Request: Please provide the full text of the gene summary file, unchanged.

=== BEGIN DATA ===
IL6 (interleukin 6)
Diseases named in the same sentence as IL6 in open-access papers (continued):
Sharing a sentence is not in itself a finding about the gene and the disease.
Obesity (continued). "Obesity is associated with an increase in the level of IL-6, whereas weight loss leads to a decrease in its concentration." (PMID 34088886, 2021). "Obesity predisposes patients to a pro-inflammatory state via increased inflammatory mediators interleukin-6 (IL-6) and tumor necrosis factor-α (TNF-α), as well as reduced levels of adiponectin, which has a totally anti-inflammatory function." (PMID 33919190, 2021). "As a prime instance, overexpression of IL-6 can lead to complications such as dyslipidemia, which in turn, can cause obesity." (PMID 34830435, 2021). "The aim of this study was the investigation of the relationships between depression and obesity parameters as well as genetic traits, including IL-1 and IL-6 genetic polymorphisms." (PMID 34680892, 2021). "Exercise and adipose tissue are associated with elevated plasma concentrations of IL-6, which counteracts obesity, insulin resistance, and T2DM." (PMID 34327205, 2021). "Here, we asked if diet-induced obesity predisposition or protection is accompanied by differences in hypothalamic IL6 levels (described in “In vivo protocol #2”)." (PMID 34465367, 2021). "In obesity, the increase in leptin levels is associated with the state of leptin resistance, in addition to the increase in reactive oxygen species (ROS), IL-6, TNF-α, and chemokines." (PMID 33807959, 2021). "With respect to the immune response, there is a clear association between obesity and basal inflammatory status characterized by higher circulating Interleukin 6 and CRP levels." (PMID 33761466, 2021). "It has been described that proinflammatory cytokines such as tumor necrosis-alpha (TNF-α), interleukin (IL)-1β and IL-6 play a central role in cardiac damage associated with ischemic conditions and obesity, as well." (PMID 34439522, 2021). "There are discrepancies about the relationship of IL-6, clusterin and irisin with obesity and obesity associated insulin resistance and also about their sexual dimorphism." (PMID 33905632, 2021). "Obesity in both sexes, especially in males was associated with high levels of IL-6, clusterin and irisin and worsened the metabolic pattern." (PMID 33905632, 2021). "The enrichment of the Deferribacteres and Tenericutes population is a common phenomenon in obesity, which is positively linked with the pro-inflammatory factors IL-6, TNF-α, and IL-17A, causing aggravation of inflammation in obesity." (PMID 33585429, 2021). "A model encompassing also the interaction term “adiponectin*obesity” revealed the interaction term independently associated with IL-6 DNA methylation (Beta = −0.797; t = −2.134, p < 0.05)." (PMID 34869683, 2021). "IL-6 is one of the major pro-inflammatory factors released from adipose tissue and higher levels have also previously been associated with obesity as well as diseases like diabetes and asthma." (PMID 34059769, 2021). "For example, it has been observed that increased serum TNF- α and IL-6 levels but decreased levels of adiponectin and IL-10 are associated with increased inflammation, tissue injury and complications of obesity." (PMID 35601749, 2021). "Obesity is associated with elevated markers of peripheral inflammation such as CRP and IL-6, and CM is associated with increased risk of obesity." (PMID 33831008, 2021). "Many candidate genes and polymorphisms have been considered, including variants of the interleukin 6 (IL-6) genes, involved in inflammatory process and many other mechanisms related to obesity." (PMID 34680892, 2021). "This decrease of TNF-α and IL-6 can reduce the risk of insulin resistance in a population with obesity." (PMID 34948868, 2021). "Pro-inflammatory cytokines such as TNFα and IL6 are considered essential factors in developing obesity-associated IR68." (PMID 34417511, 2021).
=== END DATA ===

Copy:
IL6 (interleukin 6)
Diseases named in the same sentence as IL6 in open-access papers (continued):
Sharing a sentence is not in itself a finding about the gene and the disease.
Obesity (continued). "Obesity is associated with an increase in the level of IL-6, whereas weight loss leads to a decrease in its concentration." (PMID 34088886, 2021). "Obesity predisposes patients to a pro-inflammatory state via increased inflammatory mediators interleukin-6 (IL-6) and tumor necrosis factor-α (TNF-α), as well as reduced levels of adiponectin, which has a totally anti-inflammatory function." (PMID 33919190, 2021). "As a prime instance, overexpression of IL-6 can lead to complications such as dyslipidemia, which in turn, can cause obesity." (PMID 34830435, 2021). "The aim of this study was the investigation of the relationships between depression and obesity parameters as well as genetic traits, including IL-1 and IL-6 genetic polymorphisms." (PMID 34680892, 2021). "Exercise and adipose tissue are associated with elevated plasma concentrations of IL-6, which counteracts obesity, insulin resistance, and T2DM." (PMID 34327205, 2021). "Here, we asked if diet-induced obesity predisposition or protection is accompanied by differences in hypothalamic IL6 levels (described in “In vivo protocol #2”)." (PMID 34465367, 2021). "In obesity, the increase in leptin levels is associated with the state of leptin resistance, in addition to the increase in reactive oxygen species (ROS), IL-6, TNF-α, and chemokines." (PMID 33807959, 2021). "With respect to the immune response, there is a clear association between obesity and basal inflammatory status characterized by higher circulating Interleukin 6 and CRP levels." (PMID 33761466, 2021). "It has been described that proinflammatory cytokines such as tumor necrosis-alpha (TNF-α), interleukin (IL)-1β and IL-6 play a central role in cardiac damage associated with ischemic conditions and obesity, as well." (PMID 34439522, 2021). "There are discrepancies about the relationship of IL-6, clusterin and irisin with obesity and obesity associated insulin resistance and also about their sexual dimorphism." (PMID 33905632, 2021). "Obesity in both sexes, especially in males was associated with high levels of IL-6, clusterin and irisin and worsened the metabolic pattern." (PMID 33905632, 2021). "The enrichment of the Deferribacteres and Tenericutes population is a common phenomenon in obesity, which is positively linked with the pro-inflammatory factors IL-6, TNF-α, and IL-17A, causing aggravation of inflammation in obesity." (PMID 33585429, 2021). "A model encompassing also the interaction term “adiponectin*obesity” revealed the interaction term independently associated with IL-6 DNA methylation (Beta = −0.797; t = −2.134, p < 0.05)." (PMID 34869683, 2021). "IL-6 is one of the major pro-inflammatory factors released from adipose tissue and higher levels have also previously been associated with obesity as well as diseases like diabetes and asthma." (PMID 34059769, 2021). "For example, it has been observed that increased serum TNF- α and IL-6 levels but decreased levels of adiponectin and IL-10 are associated with increased inflammation, tissue injury and complications of obesity." (PMID 35601749, 2021). "Obesity is associated with elevated markers of peripheral inflammation such as CRP and IL-6, and CM is associated with increased risk of obesity." (PMID 33831008, 2021). "Many candidate genes and polymorphisms have been considered, including variants of the interleukin 6 (IL-6) genes, involved in inflammatory process and many other mechanisms related to obesity." (PMID 34680892, 2021). "This decrease of TNF-α and IL-6 can reduce the risk of insulin resistance in a population with obesity." (PMID 34948868, 2021). "Pro-inflammatory cytokines such as TNFα and IL6 are considered essential factors in developing obesity-associated IR68." (PMID 34417511, 2021).